Pattu Rajan V/s The State of Tamil Nadu

There must be a chain of evidence proving the circumstances so complete so   as   to   not   leave   any   reasonable   ground   for   a   conclusion   of innocence of the accused

Case name:Pattu Rajan V/s The State of Tamil Nadu
Case number:Criminal Appeal Nos. 680¬681 Of 2009
Court:In the Supreme Court of India
Bench:J. (N.V. Ramana), J. (Mohan M. Shantanagoudar), J. (Indira Banerjee)
Decided on:March 29, 2019
Relevant Act/Sections:IPC
  • The judgment passed by the High Court of Judicature at Madras High Court convicted the accused appellants for the abduction and murder of one Santha kumar, husband of the complainant Jeevajothi (PW1), is called into question in these appeals.
  • Accused No. 1 is the proprietor of a chain of hotels (Saravana Bhavan). Either upon the advice of an astrologer or having become besotted with PW1, Accused No.1 had evinced a keen desire to take PW1   as   his   third   wife,   though   she   was   already   married   to Santhakumar (the deceased). In order to fulfil his desire, Accused No.1 used to financially help PW1, her family members and her husband.
  • Accused No.1 took the help of the other appellants in order to eliminate the husband of PW1, for securing PW1 as his third wife. On 18.10.2001, PW1 as well as her husband went to the Sai Baba   temple   as   instructed   by   Accused   No.   2.   Soon   after,   two Ambassador car and a   Tata   Sumo   vehicle   came and halted behind the car in which PW1 and her husband were sitting. Accused Nos. 3 and 4, armed with knives, got out of one of the cars and forced PW1 and her husband to board the car of the accused in which Accused No.5 was sitting, and took them to Chengalpattu.
  • At about 8.30 p.m. on the same night, a Mercedes Benz bearing Registration No. TN 10 M 7755 (M.O.4) belonging to Accused No. 1 arrived with the parents   of   PW1   along with   Accused   No.1.   Thereafter, PW2,   the mother of PW1, informed PW1 that Accused No.1 was in the said Benz car, and wanted PW1 to leave her husband and meet Accused No.1 in the car. As PW1 resisted, Accused Nos. 3 and 4 forcibly took PW1 to the Benz car, and she was taken to Tiruchirappalli in the said car.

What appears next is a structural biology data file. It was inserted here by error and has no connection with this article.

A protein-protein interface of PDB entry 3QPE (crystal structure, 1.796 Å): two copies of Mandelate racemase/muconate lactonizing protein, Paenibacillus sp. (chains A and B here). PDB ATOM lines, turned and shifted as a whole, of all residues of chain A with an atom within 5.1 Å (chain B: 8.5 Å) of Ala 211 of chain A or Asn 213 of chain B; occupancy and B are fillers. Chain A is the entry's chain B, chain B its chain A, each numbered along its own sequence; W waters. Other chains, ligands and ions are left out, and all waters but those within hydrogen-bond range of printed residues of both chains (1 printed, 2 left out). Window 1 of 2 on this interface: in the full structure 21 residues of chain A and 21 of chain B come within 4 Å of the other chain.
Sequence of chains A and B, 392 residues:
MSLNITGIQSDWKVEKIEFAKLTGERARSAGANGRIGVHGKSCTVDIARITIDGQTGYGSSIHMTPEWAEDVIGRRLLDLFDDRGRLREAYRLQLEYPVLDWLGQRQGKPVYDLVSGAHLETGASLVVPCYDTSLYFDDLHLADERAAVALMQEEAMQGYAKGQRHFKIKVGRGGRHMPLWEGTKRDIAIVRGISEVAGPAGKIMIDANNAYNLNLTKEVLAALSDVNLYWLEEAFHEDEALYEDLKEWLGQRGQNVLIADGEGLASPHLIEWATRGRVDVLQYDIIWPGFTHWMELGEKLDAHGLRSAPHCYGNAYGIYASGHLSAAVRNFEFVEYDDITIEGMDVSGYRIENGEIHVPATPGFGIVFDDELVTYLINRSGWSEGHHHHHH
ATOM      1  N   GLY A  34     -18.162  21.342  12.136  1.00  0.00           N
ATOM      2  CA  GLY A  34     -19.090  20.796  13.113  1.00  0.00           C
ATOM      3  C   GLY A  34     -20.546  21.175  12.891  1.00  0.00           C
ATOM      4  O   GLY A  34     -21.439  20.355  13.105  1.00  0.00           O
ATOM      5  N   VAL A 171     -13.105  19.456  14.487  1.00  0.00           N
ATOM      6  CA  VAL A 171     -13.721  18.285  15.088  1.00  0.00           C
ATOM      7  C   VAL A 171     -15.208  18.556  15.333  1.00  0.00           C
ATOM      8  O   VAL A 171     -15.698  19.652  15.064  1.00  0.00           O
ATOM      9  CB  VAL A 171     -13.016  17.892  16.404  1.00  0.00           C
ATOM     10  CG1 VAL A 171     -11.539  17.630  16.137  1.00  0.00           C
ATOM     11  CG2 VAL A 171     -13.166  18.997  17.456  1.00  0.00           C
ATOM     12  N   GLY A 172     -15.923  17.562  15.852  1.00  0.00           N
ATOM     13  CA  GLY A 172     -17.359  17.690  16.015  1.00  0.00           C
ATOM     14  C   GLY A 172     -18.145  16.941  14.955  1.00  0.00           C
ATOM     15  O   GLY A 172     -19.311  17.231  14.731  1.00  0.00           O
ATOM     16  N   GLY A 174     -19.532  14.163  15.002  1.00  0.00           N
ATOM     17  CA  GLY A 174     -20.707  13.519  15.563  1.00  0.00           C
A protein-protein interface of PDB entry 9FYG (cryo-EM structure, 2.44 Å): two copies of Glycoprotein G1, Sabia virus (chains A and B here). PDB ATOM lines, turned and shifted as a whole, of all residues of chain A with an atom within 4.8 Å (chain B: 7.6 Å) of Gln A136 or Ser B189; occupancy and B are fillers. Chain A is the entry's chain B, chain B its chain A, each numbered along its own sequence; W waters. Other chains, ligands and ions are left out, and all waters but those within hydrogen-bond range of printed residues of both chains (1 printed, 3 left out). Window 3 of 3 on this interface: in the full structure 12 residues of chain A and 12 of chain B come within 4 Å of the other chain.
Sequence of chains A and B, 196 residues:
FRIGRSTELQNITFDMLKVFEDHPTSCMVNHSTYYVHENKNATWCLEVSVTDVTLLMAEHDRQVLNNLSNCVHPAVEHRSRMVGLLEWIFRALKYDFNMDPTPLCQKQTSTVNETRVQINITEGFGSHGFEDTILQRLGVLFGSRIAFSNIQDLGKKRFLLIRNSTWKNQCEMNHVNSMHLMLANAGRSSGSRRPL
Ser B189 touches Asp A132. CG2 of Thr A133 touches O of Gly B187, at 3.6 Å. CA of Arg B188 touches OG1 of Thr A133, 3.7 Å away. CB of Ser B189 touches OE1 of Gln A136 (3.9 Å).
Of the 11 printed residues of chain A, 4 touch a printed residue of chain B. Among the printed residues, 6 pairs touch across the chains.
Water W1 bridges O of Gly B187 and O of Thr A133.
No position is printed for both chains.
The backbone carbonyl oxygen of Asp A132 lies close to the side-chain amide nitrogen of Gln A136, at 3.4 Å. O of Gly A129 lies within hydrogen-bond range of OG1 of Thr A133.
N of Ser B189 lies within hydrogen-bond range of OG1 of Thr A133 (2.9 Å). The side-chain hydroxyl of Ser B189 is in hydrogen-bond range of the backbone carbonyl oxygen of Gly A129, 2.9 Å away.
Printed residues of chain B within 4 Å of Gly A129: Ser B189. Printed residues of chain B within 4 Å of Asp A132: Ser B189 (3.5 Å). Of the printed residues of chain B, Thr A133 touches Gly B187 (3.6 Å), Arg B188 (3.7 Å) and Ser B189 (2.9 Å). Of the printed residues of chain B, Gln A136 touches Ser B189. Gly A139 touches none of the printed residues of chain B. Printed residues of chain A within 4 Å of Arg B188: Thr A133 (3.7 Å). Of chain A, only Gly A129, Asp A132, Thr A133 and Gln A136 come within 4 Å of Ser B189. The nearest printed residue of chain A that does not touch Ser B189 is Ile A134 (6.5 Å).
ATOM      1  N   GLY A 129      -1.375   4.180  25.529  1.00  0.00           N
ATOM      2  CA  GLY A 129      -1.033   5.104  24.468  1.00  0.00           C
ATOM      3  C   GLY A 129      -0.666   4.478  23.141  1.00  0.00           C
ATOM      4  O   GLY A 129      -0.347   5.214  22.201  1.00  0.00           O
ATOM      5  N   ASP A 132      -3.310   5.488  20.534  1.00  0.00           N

• On 19.10.2001, PW1 was taken to PW9 by Accused Nos.5 and 8 at Parappadi village, to remove the alleged influence of witchcraft (black magic) which was allegedly the cause of her being in love with Santhakumar.
  • After two days, Santhakumar spoke to PW1 over a phone call and stated that Accused No. 2 had told him about being given Rs. 5 lakhs by Accused No.1 to kill him, but Accused No. 2 had let him go unharmed   out   of   sympathy,   and   had   asked   him   to   escape to Mumbai.
  • However, Santhakumar returned to PW1 upon her request. Subsequently, on 21.10.2001, both of them approached Accused No.1 to seek his mercy, thus revealing that Santhakumar was still alive. On 24.10.2001,   they   took   the   couple   to   the   office   of   the   Deputy Commissioner of Police to withdraw the complaint relating to the incident of abduction which had been lodged earlier that month, and also made them sign a few blank papers.
  • On the same day, Accused Nos. 5 and 6 took Santhakumar, PW1 and her family to remove the influence of black magic on PW1, after which they reached Tirunelveli.
  • On 26.10.2001, at about 6.30 a.m., Accused No. 5 came  and informed them that Accused No.1 had instructed Santhakumar to be brought to him. Upon reaching the Karai Illupu culvert, and upon a signal by Accused No. 5, the other vehicle stopped, and Accused Nos. 2 to 4 and 6 alighted therefrom. Accused No.1 got out and grabbed Santhakumar by the collar,   dragging   him   out. He   pushed   Santhakumar   down   and handed him over to Accused Nos. 2 to 4 and 6 and ordered them to “finish him off”.
  • While PW1 was staying at her mother’s house at Velachery, Accused Nos. 5, 8 and other henchmen of Accused No.1 kept a constant   vigil   over   the   movements   of   PW1   and   her   family.
  • She lodged the first information on 20.11.2001 stating that Accused No.1 and his henchmen had murdered her husband, and the same was registered as Crime No.1047 of 2001.
  • On 31.10.2001, prior to the lodging of the FIR, one forester by name Raman and Forest Guard Murugusen (PW26 and 27 respectively) of the Kodaikanal Range discovered the dead body of a male near the Tiger Chola forest area. On seeing the 8 dead  body,   PW27   lodged   the   first   information,   Ext.   P42,   at Kodaikanal Police Station,
  • Meanwhile, the accused had surrendered and confessed to the commission of Santhakumar’s murder.
  • The Trial Court, upon evaluation of the material on record, convicted the accused appellants for the offences punishable under Sections 364, 304 Part I and 201 of the IPC.
  • The High Court while confirming the finding of guilt of the accused, modified the conviction for the offence punishable under Section 304 Part I to Section 302 of the IPC. The Courts, relying on the evidence of the doctors PWs 35 and 38, who conducted the two post¬mortem examinations, concluded that the death was homicidal in nature, as the cause of death was found to be asphyxia due to throttling.
  • Whether the case in hand is merely a continuation of an earlier offence, i.e. Crime No. 1030 of 2001 relating to the abduction of PW1 and the deceased Santhakumar?